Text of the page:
The rest includes Israel, India, Indonesia, Jordan, Iraq, Kenya, China, North Korea, Costa Rica, Kuwait, Lebanon, Lesotho, Mauritius, Madagascar, Malaysia, Maldives, Morocco, Mozambique, Moldova, Mongolia, Myanmar, Namibia, Oman, Pakistan, Peru, Saudi Arabia, Seychelles, Serbia, Syria, Thailand, Tanzania, Tunisia, Turkey, Uruguay, Fiji, Philippines, Sri Lanka, Ethiopia, South Africa and Jamaica.

The protracted war in Ukraine threatens several tourist destinations that rely on Russian visitors. Turkey, Uzbekistan, United Arab Emirates, Tajikistan, Armenia, Greece, Egypt, Kazakhstan and Cyprus are among the top 25 countries for outbound Russian tourism in terms of flight capacity, according to Mabrian Technologies, an intelligence platform for the tourism industry.

For example, Egypt’s economy is heavily dependent on tourism from Russia and Ukraine, with these two countries accounting for around a third of all visitors each year. Egypt is working to open up tourism markets, especially for Germany, England, the Czech Republic, Italy and Switzerland, following the lifting of travel restrictions to Egypt.

Thousands of Russian tourists visit Thai resorts. The Russian-Ukrainian crisis with Europe could further push Russian tourists to popular destinations in Asia and a few destinations in Africa. Although Covid-19 restrictions have been lifted, not all of these countries are considered popular destinations for Russian tourists. Russia seeks to develop and promote domestic tourism.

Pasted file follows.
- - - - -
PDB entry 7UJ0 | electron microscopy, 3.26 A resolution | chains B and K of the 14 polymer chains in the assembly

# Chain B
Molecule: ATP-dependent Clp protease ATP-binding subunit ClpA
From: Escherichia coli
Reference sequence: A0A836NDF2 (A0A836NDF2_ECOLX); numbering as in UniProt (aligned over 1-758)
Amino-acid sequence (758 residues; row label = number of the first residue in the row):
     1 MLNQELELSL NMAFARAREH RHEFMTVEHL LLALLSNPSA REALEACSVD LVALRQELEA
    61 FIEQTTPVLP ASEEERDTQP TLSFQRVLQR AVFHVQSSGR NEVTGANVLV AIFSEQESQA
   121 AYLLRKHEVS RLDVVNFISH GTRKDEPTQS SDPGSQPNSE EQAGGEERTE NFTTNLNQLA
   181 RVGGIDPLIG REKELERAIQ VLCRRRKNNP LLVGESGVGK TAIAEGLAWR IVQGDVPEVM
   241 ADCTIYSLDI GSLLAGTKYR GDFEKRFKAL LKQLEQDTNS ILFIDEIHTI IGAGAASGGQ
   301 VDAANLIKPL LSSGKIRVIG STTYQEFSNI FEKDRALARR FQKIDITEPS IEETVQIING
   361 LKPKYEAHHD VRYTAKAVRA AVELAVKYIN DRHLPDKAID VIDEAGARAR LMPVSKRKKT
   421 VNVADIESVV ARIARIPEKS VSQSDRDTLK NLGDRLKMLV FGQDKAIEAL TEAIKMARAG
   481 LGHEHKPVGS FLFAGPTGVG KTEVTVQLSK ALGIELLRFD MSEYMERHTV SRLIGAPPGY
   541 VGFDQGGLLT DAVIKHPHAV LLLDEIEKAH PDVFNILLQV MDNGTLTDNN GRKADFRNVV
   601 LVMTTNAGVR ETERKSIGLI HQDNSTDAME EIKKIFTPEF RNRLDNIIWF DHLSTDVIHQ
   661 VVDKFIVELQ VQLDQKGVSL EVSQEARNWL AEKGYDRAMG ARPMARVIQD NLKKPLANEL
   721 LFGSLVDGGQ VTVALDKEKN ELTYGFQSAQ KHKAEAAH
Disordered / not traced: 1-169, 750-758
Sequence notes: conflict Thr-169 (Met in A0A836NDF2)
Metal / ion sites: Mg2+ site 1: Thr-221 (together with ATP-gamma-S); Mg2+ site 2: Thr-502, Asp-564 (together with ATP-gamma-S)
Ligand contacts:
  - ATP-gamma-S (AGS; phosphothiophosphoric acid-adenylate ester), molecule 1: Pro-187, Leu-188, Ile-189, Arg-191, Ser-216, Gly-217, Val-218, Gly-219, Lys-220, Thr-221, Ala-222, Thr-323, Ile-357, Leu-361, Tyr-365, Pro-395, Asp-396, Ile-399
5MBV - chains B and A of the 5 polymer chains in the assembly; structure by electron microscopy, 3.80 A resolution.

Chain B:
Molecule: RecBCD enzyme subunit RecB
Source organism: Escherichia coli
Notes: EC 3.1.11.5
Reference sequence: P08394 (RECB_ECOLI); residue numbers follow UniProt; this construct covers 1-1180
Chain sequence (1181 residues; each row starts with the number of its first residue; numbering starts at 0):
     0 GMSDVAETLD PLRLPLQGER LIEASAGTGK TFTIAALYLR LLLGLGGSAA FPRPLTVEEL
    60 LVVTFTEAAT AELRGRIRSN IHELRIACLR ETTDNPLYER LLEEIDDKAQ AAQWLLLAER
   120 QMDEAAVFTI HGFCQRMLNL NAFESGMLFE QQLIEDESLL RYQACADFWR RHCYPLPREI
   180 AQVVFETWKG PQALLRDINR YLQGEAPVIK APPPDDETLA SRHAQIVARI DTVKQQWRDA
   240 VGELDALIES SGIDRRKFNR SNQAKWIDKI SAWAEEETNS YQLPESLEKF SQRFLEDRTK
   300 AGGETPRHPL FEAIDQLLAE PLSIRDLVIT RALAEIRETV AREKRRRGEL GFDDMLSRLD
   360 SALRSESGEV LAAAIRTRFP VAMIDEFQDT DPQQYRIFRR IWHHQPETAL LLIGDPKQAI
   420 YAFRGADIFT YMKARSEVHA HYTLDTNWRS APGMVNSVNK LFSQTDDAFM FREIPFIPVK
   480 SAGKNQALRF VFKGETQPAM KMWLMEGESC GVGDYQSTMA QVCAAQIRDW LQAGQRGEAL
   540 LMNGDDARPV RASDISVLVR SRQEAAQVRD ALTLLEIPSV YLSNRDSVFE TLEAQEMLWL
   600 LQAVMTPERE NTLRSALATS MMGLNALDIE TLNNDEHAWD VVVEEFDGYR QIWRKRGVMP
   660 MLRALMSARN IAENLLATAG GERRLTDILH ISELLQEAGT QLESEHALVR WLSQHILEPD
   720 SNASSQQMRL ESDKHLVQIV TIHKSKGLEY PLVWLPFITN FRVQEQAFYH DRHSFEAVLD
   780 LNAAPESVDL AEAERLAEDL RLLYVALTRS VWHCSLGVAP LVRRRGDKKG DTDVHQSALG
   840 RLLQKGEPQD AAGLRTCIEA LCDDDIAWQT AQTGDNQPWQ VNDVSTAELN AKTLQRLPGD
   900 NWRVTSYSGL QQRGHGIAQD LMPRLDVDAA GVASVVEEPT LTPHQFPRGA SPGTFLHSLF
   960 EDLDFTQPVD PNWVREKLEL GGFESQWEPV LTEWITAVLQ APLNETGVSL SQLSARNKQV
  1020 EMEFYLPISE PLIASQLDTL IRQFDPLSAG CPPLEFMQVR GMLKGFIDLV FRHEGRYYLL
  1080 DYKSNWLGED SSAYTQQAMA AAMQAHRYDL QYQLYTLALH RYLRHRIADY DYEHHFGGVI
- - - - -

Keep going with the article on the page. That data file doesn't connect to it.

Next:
According to statistics, Russian tourists have spent more than 300 billion dollars abroad over the past 20 years, and their money could build national tourism infrastructure. Experts also say that Russia’s tourism infrastructure has seen some growth over the past year, and it’s important not to lose that momentum under the current circumstances in the world.

The Federal Tourism Agency, which promotes both domestic and foreign tours, highlighted steps taken by the Russian government to put tourism on the right track, including offers of subsidies for local destinations, an effort to encourage and promote domestic tourism, which is safe and provides comfortable conditions for Russian tourists, in the coming seasons.

The Russian government’s latest package of measures to support the economy in the face of sanctions will affect the tourism industry and a number of other sectors, and it includes tax incentives, the council’s vice president said this month. of the Federation, Nikolai Zhuravlev.

According to the Association of Tour Operators of Russia (ATOR), outbound tourism will steadily pick up despite the current international situation and the rising dollar and euro exchange rates, and the declining share of foreign tours in the volume of sales in February and March, during the months of the Russian-Ukrainian crisis.

Russia’s membership has been withdrawn from international organizations, the latest being the United Nations Human Rights Council. On March 8, the Executive Council proposed to hold an extraordinary assembly to consider a possible suspension of Russia’s membership in the United Nations World Tourism Organization.